"There is difference and there is power. And who holds the power decides the meaning of the difference." --June Jordan

Tuesday, March 17, 2009

Priase for Deprivation

I'm watching Julia Louis Dreyfus on Ellen right now, and the topic of this recent magazine cover came up:


Ellen went through the obligatory process of slathering her with praise for looking skinny and toned, making sure to exclaim, "You've had kids!", at which point Julia Louis Dreyfus pointed out that she ate nothing but tiny salads for a month in preparation for this photo shoot and that her New Year was miserable (the photo shoot was at the beginning of January).

Now, why do we support this type of thing? Why are we so impressed with people for looking good when they have to endure intense work and deprivation to do it? I get it when we praise people who work tirelessly to aquire some sort of athletic skill or to master some sort of technique, but just to have nice abs on a magazine cover? I don't get it.

Friday, March 13, 2009

Bed Bath and Beyond Celebrates Female Inventors


Flipping through the Bed Bath and Beyond ad I got in the mail this week, I was surprised to see that the store is recognizing female inventors and sponsoring a contest for women to submit their ideas for inventions:
In celebration of the 200th anniversary of the first patent awarded to a woman, we have partnered with Edison Nation to search for problem-solving product ideas from women across the nation. These could include products for any room in your home – products that make life easier, more comfortable, convenient, cleaner or better organized.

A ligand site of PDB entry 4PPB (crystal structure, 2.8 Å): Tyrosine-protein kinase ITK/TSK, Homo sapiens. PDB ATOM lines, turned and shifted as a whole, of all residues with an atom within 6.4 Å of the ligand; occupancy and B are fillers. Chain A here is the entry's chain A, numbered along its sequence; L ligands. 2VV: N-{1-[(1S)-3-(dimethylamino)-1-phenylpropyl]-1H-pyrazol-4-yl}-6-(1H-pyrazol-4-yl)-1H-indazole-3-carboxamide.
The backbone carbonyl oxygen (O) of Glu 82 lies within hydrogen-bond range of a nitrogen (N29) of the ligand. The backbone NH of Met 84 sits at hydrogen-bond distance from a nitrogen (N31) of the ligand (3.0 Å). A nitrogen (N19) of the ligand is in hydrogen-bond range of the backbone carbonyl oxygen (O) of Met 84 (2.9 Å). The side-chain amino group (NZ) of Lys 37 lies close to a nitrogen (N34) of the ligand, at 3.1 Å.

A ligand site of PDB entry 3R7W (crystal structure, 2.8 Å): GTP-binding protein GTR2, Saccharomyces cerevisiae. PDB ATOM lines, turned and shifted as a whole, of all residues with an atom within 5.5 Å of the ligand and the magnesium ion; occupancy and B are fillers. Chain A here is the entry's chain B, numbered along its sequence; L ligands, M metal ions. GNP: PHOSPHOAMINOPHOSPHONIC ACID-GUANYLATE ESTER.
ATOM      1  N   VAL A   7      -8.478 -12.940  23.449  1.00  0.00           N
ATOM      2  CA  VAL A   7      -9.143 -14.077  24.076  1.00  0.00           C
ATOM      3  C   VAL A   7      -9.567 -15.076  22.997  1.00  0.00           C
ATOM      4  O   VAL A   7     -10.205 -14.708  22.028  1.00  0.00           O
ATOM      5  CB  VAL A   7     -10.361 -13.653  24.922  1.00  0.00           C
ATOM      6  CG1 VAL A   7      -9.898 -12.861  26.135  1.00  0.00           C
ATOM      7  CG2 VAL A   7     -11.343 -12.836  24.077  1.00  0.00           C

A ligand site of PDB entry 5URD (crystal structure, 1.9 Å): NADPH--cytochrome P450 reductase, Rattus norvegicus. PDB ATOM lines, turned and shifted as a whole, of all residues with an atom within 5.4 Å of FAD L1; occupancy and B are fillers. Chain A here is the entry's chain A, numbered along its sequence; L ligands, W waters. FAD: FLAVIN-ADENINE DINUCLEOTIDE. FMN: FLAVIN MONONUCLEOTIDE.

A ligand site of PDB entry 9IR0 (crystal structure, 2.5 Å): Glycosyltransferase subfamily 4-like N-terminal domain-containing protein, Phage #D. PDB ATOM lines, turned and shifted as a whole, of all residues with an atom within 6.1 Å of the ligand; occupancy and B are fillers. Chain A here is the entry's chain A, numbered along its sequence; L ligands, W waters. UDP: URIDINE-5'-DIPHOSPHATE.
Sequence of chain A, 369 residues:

Although I think that it's a little bothersome that they are only soliciting women for ideas for products that are domestic in nature, those are the types of products sold by Bed Bath and Beyond in the first place, and I'm totally encouraged by the recognition of the first patent awarded to a woman, as well as this little retrospective of inventions by women they included in the ad and on their website:


Neat, right? I honestly had no idea that any of those things were invented by women. According to their website, the contest runs through April 30, 2009.

Thursday, March 12, 2009

And while we're on the topic of marriage:

We got our first card in the mail today from a relative who can't make it to our wedding next Saturday, and it was of course addressed to:

Mr. and Mrs. Daniel [Daniel's Last Name]

I had been preparing myself for that, but it still bothered me. It bothers me that people assume I'm taking his last name. That they assume I want to be called "Mrs.", and that they just assume I'm okay with having my first name erased entirely. I would be a little irked either way, but it somehow feels much worse that this particular card was from my own aunt and uncle. They live out of state and have never met my fiance, and I imagine they never even knew his name until they saw it on our wedding invitation, and yet they still presume to let the name of this person they have never met completely erase the name of the niece they have known since birth.

I get that this is "tradition", but I see it as glaring evidence that our society's attitudes about women are still. fucked. up.